Friday, July 9, 2010

Spiritual Direction

19Now this was John's testimony when the Jews of Jerusalem sent priests and Levites to ask him who he was. 20He did not fail to confess, but confessed freely, "I am not the Christ."
21They asked him, "Then who are you? Are you Elijah?"
He said, "I am not."
"Are you the Prophet?"
He answered, "No."
22Finally they said, "Who are you? Give us an answer to take back to those who sent us. What do you say about yourself?"
23John replied in the words of Isaiah the prophet, "I am the voice of one calling in the desert, 'Make straight the way for the Lord.' "
24Now some Pharisees who had been sent 25questioned him, "Why then do you baptize if you are not the Christ, nor Elijah, nor the Prophet?"
26"I baptize with water," John replied, "but among you stands one you do not know. 27He is the one who comes after me, the thongs of whose sandals I am not worthy to untie." (John 1:19-27)

The early history of the practice of spiritual direction is evidenced in the New Testament. St. John the Baptist is often considered the model for those who would later enter the monastic life. His withdrawal to the desert, his ascetic discipline, his call to repentance, his instruction about how to live a godly life, his humility, and his pointing to Christ as the one who brings the presence of God to the world, all show elements of Christian spiritual direction. The one who would give spiritual direction must first be one who has experienced the path down which she is leading others. Scripture gives evidence of spiritual guidance in the time of Jesus and the earliest days of the Christian community. People were not just taught about Christianity, they were helped to live Christianity.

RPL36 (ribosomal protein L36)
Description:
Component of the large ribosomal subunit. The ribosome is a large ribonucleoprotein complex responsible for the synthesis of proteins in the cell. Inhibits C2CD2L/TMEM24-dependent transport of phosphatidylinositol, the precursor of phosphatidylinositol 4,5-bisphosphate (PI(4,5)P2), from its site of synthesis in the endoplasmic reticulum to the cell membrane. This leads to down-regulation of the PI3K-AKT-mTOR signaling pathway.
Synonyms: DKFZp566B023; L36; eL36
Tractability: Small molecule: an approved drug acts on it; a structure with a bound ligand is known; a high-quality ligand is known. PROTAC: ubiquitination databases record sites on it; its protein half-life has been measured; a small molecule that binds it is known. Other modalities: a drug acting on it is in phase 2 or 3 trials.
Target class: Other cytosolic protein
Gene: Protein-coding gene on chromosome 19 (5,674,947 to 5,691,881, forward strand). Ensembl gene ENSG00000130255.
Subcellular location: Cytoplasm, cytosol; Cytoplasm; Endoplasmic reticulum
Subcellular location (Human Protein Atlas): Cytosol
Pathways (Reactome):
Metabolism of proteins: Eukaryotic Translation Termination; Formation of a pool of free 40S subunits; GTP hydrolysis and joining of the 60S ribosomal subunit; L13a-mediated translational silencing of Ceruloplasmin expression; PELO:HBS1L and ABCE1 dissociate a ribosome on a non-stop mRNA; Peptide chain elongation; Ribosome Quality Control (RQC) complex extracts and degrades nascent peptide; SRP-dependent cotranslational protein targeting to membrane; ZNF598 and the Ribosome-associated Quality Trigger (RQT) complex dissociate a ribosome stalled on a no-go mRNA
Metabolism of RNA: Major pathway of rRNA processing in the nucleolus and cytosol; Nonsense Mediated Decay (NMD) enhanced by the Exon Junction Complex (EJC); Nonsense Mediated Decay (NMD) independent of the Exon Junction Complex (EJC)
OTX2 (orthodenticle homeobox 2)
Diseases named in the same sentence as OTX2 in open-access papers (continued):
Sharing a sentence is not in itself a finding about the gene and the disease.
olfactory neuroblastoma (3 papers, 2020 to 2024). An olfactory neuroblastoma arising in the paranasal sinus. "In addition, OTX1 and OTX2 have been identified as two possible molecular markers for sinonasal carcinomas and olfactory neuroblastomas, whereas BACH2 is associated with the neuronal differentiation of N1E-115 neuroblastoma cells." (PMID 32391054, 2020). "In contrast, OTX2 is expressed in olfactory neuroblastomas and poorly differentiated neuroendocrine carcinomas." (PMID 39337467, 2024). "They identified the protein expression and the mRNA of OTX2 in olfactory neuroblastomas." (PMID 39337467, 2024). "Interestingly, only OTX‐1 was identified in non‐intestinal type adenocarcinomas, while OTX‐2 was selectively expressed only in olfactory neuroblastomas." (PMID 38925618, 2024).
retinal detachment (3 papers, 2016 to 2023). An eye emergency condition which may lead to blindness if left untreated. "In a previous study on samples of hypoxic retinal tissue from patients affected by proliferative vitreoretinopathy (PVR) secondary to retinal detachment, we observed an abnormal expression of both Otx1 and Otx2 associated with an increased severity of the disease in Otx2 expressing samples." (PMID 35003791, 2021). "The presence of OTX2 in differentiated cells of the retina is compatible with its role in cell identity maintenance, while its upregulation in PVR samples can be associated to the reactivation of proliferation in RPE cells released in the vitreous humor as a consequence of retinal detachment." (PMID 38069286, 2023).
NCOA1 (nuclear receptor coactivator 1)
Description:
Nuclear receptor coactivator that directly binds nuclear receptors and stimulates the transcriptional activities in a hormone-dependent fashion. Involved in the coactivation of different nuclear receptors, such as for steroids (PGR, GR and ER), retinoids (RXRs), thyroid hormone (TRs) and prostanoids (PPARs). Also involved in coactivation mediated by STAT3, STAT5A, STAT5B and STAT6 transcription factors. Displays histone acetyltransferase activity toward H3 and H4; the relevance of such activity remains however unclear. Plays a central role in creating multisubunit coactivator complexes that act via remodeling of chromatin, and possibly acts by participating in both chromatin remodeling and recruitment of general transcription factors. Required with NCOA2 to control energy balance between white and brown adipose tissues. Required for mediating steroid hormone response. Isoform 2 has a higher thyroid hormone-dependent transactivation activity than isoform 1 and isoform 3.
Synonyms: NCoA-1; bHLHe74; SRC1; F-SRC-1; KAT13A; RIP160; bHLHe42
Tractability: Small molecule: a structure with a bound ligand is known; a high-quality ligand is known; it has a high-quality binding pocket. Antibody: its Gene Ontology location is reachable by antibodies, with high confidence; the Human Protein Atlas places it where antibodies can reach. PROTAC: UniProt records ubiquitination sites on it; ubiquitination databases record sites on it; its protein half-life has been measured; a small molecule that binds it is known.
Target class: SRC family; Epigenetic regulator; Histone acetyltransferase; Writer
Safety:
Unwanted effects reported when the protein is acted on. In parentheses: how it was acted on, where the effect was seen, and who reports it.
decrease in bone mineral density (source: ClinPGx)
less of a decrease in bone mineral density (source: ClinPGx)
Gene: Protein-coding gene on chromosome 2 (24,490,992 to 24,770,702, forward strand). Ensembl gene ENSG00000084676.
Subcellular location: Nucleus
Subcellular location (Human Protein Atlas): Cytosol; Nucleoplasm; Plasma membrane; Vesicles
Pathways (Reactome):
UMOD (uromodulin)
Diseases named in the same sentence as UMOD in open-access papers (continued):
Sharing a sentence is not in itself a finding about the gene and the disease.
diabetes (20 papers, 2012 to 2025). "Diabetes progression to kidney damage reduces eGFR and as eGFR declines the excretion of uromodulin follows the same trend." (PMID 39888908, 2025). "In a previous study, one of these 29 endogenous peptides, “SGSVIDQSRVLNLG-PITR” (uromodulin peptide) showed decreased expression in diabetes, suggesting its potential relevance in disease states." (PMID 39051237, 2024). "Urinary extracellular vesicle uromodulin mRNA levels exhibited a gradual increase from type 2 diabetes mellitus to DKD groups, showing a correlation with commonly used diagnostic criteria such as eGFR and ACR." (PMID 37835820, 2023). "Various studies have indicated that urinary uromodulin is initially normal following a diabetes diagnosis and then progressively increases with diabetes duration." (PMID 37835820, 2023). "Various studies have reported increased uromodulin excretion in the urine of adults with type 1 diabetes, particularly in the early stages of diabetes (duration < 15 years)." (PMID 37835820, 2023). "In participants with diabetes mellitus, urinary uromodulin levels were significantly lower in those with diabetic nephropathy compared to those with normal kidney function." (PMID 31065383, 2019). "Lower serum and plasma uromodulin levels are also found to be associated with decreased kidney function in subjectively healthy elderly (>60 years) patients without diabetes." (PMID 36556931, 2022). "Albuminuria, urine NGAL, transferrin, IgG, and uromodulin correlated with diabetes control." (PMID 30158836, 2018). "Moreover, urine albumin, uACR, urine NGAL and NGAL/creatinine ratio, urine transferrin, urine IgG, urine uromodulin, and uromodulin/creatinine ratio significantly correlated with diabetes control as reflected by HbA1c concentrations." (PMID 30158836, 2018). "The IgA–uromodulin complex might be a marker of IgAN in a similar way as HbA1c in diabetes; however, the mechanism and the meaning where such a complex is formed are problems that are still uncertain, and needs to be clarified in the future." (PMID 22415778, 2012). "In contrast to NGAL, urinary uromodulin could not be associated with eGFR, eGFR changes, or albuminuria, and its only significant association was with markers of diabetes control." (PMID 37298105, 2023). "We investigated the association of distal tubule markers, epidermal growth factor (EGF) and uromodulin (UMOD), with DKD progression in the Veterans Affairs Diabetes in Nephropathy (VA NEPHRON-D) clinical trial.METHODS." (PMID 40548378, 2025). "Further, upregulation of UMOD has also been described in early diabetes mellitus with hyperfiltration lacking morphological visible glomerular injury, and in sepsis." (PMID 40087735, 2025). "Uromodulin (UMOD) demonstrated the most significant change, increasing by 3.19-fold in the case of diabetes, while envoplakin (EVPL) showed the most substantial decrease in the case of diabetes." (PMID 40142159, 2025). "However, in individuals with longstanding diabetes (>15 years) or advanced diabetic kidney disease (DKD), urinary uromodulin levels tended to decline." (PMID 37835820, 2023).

We define Christian spiritual direction as help given by one Christian to another which enables that person to pay attention to God’s personal communication to him or her, to respond to this personally communicating God, to grow in intimacy with this God, and to live out the consequences of the relationship. Spiritual direction is a form of soul care and its practice has been rediscovered throughout the Christian community due to the growing experience of spiritual emptiness. There is an overwhelming need in the Christian community to experience God more personally.
Cultivating an awareness of God’s presence is the foundation of the practice of spiritual direction. The whole purpose of spiritual direction is to penetrate beneath the surface of a person’s life, to get behind the fa├žade of conventional gestures and attitudes which one presents to the world, and to bring out one’s inner spiritual freedom, one’s inmost truth, which is what Christians call the likeness of Christ in one’s soul. This is an entirely spiritual thing, for the work of rescuing the inner person from automatism belongs first of all to the Holy Spirit. In spiritual direction the goal is to seek discernment of how the Holy Spirit is leading a particular person’s life but at the same time to recognize that God has already revealed much of what we need to know. The spiritual director helps us to learn to recognize that revelation.


Are you looking to deepen your relationship with God? Not sure how to improve your prayer life? Spiritual direction is available.

"Then Jesus said to them all: "If anyone would come after me, he must deny himself and take up his cross daily and follow me". (Luke 9:23)

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